Opinion: Small changes to car access can make a big difference to congestion

This article was published in 2019, in Magazine 145.

Anna Williams (top);
Image as described adjacent
Image as described adjacent

Uh-oh, there’s a traffic jam up ahead,’ says Papa Jim, as his six year-old grandson Leo pushes a little red van to the end of a line of toy cars which snakes up a wooden road and over a two-lane suspension bridge. ‘How are we going to fix it?’ My youngest child and I are watching CBeebies together and this episode of My Story is all about civil engineering. Leo has a think. ‘We could take some cars off?’ His grandad humours him for about five seconds before narrator Nicky Campbell cuts in: ‘That won’t work on real roads!’ The image changes to a view of cars stuck in traffic on a two-lane motorway, followed by free-flowing vehicles on one with three lanes. Before long, Papa Jim is reminiscing about his work dividing the city of Glasgow with a section of urban motorway. Hooray – people can get to work on time!

Or can they? When Papa Jim and Leo visit the site, there is still congestion. Before the Glasgow motorway was built in the 1960s, the American writer Lewis Mumford was already criticising those who tried to cure congestion by building more and wider roads. This quote attributed to him was based on an article he wrote in 1955: ‘Building more roads to prevent congestion is like a fat man loosening his belt to prevent obesity.’

Evidence collected over the subsequent decades has proved this point time after time. ‘Induced demand’ means that car traffic increases to fill the space available. More road space means more cars. The Katy Freeway in Texas has 26 lanes at its widest point but after its completion it was found that travel times had actually increased during peak hours. The only thing that reduces traffic congestion is to reduce traffic. As Leo said: ‘take some cars off.’

In October 2019, members of the UK’s first Citizens’ Assembly on transport agreed with the six-year-old. A representative group from across the Greater Cambridge area was brought together to listen to and question some of the country’s most knowledgeable transport experts. They discussed the evidence and concluded that to reduce congestion, improve air quality and provide better public transport, the Greater Cambridge Partnership (GCP) must reduce the number of cars on the region’s roads. Their top solution was to reallocate road space from cars to cycling, walking and public transport, with over 90% supporting measures to close roads to through traffic. The next two most popular measures for tackling congestion were to implement a flexible congestion charge and to restrict or remove parking.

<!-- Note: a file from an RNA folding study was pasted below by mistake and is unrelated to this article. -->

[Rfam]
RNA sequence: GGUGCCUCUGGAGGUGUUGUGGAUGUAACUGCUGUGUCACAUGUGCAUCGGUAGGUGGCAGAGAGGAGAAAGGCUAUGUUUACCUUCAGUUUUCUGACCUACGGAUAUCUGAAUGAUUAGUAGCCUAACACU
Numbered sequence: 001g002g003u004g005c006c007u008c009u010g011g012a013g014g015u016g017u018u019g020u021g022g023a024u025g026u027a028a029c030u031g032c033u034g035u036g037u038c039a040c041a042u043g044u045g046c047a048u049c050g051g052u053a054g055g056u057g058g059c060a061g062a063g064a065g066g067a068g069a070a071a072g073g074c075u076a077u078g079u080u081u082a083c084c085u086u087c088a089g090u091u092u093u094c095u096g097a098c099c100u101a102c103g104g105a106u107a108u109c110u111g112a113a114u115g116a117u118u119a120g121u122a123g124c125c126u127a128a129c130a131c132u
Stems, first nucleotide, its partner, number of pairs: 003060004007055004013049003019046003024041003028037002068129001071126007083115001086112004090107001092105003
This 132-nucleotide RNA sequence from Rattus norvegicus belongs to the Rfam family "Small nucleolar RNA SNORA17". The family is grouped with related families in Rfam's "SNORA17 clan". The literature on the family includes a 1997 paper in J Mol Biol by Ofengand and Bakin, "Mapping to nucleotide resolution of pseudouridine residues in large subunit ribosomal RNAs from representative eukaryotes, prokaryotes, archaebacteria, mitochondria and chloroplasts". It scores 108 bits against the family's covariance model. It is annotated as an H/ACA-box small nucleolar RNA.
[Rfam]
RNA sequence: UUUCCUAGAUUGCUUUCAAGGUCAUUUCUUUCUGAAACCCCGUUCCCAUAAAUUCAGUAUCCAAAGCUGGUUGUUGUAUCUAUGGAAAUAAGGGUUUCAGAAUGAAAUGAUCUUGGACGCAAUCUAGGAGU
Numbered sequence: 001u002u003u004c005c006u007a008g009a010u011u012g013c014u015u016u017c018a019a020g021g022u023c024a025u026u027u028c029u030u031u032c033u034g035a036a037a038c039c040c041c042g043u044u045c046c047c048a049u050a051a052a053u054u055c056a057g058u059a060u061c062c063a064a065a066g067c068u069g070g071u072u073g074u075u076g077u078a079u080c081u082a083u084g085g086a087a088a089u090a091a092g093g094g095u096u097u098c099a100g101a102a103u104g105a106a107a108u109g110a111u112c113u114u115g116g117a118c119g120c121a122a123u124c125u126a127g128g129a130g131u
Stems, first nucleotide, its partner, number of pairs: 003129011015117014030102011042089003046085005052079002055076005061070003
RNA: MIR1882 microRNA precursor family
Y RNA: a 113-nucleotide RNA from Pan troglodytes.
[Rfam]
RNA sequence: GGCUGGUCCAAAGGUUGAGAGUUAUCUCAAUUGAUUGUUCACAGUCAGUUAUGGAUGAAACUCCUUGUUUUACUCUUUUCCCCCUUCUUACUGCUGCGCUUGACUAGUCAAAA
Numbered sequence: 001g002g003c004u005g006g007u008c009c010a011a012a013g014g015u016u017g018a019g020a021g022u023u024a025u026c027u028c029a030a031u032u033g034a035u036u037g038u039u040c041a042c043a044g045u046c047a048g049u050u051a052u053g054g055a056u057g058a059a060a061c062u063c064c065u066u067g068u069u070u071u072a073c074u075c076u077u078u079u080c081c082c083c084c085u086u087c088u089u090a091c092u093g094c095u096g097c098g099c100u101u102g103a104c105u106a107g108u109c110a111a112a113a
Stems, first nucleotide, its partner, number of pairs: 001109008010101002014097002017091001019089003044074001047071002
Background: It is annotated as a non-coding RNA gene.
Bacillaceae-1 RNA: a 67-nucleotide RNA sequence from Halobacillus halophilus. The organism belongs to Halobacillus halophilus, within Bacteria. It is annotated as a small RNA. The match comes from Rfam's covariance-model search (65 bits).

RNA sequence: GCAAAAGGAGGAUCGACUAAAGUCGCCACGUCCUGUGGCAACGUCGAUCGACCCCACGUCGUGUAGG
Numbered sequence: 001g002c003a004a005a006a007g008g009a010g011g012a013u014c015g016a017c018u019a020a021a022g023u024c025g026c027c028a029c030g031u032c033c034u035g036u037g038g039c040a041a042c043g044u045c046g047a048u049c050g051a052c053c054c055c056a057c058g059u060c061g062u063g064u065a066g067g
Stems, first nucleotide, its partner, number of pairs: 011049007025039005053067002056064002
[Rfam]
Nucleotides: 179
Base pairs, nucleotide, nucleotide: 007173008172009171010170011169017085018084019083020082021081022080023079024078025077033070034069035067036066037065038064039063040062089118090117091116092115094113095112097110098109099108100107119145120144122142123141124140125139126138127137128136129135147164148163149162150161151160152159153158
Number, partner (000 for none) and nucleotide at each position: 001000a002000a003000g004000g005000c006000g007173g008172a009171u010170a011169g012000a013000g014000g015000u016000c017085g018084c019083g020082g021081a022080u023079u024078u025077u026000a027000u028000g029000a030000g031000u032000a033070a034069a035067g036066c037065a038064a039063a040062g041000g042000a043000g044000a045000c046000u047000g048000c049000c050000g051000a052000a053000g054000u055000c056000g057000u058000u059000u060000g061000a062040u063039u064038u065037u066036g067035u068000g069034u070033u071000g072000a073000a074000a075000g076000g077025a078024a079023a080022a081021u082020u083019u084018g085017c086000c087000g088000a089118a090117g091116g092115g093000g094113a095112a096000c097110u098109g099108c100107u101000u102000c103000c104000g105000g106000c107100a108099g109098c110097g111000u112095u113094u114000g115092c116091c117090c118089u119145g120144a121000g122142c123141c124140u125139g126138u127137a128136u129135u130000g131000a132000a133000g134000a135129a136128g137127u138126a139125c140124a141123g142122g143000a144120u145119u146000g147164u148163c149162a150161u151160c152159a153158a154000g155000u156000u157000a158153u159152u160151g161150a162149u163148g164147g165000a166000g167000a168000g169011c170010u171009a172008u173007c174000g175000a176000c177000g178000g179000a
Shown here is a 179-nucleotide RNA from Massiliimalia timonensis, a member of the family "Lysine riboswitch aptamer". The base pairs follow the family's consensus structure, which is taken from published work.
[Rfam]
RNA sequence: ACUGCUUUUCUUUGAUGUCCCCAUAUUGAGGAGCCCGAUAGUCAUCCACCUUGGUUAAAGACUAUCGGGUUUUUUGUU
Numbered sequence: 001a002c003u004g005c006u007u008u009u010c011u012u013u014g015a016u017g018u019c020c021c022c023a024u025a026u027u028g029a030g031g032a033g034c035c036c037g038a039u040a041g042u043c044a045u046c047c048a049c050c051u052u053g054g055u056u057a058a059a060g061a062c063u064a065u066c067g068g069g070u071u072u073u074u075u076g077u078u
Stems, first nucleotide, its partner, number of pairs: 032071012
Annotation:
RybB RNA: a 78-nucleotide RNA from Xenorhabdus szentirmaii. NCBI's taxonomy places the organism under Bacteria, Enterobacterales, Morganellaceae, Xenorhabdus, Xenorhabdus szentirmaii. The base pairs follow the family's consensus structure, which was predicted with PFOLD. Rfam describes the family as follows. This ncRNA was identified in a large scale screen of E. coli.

Presenting their conclusions on the last day of the GCP’s Citizen Assembly, the spokesperson for one of the discussion groups said: ‘We generally accept that we need to become less reliant on the private car, because this expands the space available in the city centre for the people of Cambridge to enjoy.’ In a city where space is limited, switching to more efficient ways of moving people is important. A 3.5m-wide traffic lane can carry 2,000 people per hour by car, 9,000 by bus, 14,000 by cycle and 19,000 on foot.

Cambridge knows this works because it already has the evidence. The Core Traffic scheme (which saw car access to streets like Bridge Street, left, and Emmanuel Street restricted) reduced overall motor traffic in the city by 10%. The number of cycle journeys on Hills Road doubled following the implementation of kerb-protected cycle lanes. Filtered routes like the barrier on Hooper Street between Kingston Street and Sturton Street allow foot and cycle traffic to flow smoothly but eliminate rat-running by drivers. More of these filters could be trialled quickly at low cost. A point closure at the junction of Tenison Road and Great Northern Road would improve traffic flow to the station and one at the Huntingdon Road end of Thornton Road would improve safety for children travelling to school. Lots of small changes could add up to a big reduction in traffic. By maintaining access for cars, but doing more to discourage driving, other forms of transport become more attractive. And suddenly, a nicer place to live and travel is created too.

This piece is based on an article published on 23 October in the Cambridge Independent, which features a monthly column by a member of the Camcycle team.

Anna Williams